Yanagihara (The People in the Trees, 2013) takes the still-bold leap of writing about characters who don’t share her background; in addition to being male, JB is African-American, Malcolm has a black father and white mother, Willem is white, and “Jude’s race was undetermined”—deserted at birth, he was raised in a monastery and had an unspeakably traumatic childhood that’s revealed slowly over the course of the book. Two of them are gay, one straight and one bisexual. There isn’t a single significant female character, and for a long novel, there isn’t much plot. There aren’t even many markers of what’s happening in the outside world; Jude moves to a loft in SoHo as a young man, but we don’t see the neighborhood change from gritty artists’ enclave to glitzy tourist destination. What we get instead is an intensely interior look at the friends’ psyches and relationships, and it’s utterly enthralling. The four men think about work and creativity and success and failure; they cook for each other, compete with each other and jostle for each other’s affection. JB bases his entire artistic career on painting portraits of his friends, while Malcolm takes care of them by designing their apartments and houses. When Jude, as an adult, is adopted by his favorite Harvard law professor, his friends join him for Thanksgiving in Cambridge every year. And when Willem becomes a movie star, they all bask in his glow. Eventually, the tone darkens and the story narrows to focus on Jude as the pain of his past cuts deep into his carefully constructed life.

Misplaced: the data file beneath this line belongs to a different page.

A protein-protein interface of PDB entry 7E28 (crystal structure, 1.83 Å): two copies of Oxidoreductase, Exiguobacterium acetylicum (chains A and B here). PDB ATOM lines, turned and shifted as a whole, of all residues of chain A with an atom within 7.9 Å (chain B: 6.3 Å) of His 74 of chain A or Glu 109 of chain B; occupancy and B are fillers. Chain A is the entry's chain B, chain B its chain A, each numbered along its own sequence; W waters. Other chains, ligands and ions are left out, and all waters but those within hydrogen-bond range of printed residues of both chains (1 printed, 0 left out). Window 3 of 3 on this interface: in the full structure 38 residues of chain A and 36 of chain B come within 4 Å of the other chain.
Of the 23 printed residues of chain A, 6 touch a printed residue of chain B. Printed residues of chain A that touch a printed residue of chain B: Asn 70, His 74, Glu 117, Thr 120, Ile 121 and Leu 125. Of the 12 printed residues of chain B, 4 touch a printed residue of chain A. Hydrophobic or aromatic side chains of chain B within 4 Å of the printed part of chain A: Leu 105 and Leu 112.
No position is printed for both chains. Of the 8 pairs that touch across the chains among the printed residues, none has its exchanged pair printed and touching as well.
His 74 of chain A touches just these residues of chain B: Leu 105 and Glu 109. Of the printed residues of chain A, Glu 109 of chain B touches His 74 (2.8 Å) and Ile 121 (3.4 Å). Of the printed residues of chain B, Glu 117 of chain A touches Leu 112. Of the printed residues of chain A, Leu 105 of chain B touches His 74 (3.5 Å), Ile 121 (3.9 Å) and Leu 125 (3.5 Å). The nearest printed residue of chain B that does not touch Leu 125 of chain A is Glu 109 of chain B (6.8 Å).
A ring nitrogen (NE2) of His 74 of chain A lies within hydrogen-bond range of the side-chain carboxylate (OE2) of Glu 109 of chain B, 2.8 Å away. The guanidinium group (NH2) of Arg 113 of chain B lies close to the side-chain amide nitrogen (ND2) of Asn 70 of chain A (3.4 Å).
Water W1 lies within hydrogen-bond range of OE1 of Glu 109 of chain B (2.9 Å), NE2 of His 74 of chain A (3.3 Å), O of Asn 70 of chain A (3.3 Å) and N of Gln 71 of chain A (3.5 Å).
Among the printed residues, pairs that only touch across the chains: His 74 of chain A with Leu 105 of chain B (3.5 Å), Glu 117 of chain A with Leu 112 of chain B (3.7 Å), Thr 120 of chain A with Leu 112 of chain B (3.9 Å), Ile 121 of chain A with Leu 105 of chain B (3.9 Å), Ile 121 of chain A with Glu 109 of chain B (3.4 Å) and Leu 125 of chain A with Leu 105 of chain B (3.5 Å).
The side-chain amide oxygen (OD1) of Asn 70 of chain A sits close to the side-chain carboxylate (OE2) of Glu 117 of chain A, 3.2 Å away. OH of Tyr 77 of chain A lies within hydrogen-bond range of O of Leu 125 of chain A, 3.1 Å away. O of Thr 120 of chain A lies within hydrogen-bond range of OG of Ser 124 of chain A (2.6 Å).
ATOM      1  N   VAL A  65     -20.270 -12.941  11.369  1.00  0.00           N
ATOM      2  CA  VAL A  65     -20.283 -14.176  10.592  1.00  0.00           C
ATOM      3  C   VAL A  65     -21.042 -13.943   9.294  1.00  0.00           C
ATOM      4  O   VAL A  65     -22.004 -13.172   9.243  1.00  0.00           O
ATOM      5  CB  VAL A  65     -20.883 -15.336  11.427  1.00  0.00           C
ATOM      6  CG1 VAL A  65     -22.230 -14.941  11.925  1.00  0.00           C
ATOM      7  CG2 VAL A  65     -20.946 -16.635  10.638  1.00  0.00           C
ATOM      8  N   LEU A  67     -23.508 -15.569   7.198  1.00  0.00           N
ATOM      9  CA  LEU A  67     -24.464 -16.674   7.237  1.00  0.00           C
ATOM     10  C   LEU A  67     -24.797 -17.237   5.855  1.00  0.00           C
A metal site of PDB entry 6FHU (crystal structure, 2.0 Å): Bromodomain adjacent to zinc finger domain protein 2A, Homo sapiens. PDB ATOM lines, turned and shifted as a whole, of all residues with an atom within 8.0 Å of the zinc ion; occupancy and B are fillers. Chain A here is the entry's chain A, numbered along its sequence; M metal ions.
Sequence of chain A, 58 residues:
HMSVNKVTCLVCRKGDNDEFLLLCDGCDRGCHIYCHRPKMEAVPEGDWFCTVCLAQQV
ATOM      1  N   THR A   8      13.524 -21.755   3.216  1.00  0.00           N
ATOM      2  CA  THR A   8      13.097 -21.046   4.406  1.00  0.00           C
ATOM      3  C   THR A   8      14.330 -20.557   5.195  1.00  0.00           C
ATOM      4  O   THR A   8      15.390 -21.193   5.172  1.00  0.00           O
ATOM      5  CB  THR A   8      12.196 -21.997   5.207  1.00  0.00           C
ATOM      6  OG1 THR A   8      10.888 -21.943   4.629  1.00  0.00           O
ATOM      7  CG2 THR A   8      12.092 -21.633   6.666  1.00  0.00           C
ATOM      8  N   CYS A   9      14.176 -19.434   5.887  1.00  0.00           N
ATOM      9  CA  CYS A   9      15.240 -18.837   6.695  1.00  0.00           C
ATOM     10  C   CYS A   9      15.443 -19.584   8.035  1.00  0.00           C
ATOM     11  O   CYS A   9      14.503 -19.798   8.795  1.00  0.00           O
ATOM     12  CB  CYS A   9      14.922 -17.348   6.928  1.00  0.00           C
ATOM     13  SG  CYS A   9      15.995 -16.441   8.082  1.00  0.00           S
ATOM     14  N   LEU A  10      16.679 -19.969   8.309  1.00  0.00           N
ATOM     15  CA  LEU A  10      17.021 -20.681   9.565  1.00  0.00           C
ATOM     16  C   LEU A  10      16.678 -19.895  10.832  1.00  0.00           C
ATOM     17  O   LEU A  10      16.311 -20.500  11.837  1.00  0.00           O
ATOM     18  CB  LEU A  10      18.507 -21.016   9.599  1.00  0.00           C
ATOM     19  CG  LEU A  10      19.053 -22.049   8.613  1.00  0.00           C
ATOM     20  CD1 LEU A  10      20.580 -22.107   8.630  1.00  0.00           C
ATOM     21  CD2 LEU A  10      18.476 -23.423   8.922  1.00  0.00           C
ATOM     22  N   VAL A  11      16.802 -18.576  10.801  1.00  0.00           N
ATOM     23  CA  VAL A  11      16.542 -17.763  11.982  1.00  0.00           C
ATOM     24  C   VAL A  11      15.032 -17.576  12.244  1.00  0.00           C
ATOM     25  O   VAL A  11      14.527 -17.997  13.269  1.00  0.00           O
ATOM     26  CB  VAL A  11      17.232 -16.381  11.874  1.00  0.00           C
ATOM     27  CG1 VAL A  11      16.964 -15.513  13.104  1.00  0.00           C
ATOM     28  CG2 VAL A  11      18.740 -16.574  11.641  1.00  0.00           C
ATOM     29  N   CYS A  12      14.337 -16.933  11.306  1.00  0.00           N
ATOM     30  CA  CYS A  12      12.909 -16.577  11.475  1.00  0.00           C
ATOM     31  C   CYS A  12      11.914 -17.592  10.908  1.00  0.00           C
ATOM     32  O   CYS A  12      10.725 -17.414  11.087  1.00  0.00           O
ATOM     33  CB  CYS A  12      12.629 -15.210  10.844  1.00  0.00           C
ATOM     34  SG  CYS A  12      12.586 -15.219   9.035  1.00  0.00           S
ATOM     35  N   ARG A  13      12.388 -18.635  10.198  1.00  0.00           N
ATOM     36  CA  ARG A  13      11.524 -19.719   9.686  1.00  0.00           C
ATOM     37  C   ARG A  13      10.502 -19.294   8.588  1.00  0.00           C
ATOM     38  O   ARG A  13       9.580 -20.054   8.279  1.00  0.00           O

The phrase “tour de force” could have been invented for this audacious novel.

Pub Date: March 10, 2015

ISBN: 978-0-385-53925-8

Page Count: 720

Publisher: Doubleday

Review Posted Online: Dec. 21, 2014

Kirkus Reviews Issue: Jan. 1, 2015

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MAGIC HOUR

Wacky plot keeps the pages turning and enduring schmaltzy romantic sequences.

Sisters work together to solve a child-abandonment case.

Ellie and Julia Cates have never been close. Julia is shy and brainy; Ellie gets by on charm and looks. Their differences must be tossed aside when a traumatized young girl wanders in from the forest into their hometown in Washington. The sisters’ professional skills are put to the test. Julia is a world-renowned child psychologist who has lost her edge. She is reeling from a case that went publicly sour. Though she was cleared of all wrongdoing, Julia’s name was tarnished, forcing her to shutter her Beverly Hills practice. Ellie Barton is the local police chief in Rain Valley, who’s never faced a tougher case. This is her chance to prove she is more than just a fading homecoming queen, but a scarcity of clues and a reluctant victim make locating the girl’s parents nearly impossible. Ellie places an SOS call to her sister; she needs an expert to rehabilitate this wild-child who has been living outside of civilization for years. Confronted with her professional demons, Julia once again has the opportunity to display her talents and salvage her reputation. Hannah (The Things We Do for Love, 2004, etc.) is at her best when writing from the girl’s perspective. The feral wolf-child keeps the reader interested long after the other, transparent characters have grown tiresome. Hannah’s torturously over-written romance passages are stale, but there are surprises in store as the sisters set about unearthing Alice’s past and creating a home for her.

Wacky plot keeps the pages turning and enduring schmaltzy romantic sequences.

Pub Date: March 1, 2006

ISBN: 0-345-46752-3

Page Count: 400

Publisher: Ballantine

Review Posted Online: June 24, 2010

Kirkus Reviews Issue: Dec. 1, 2005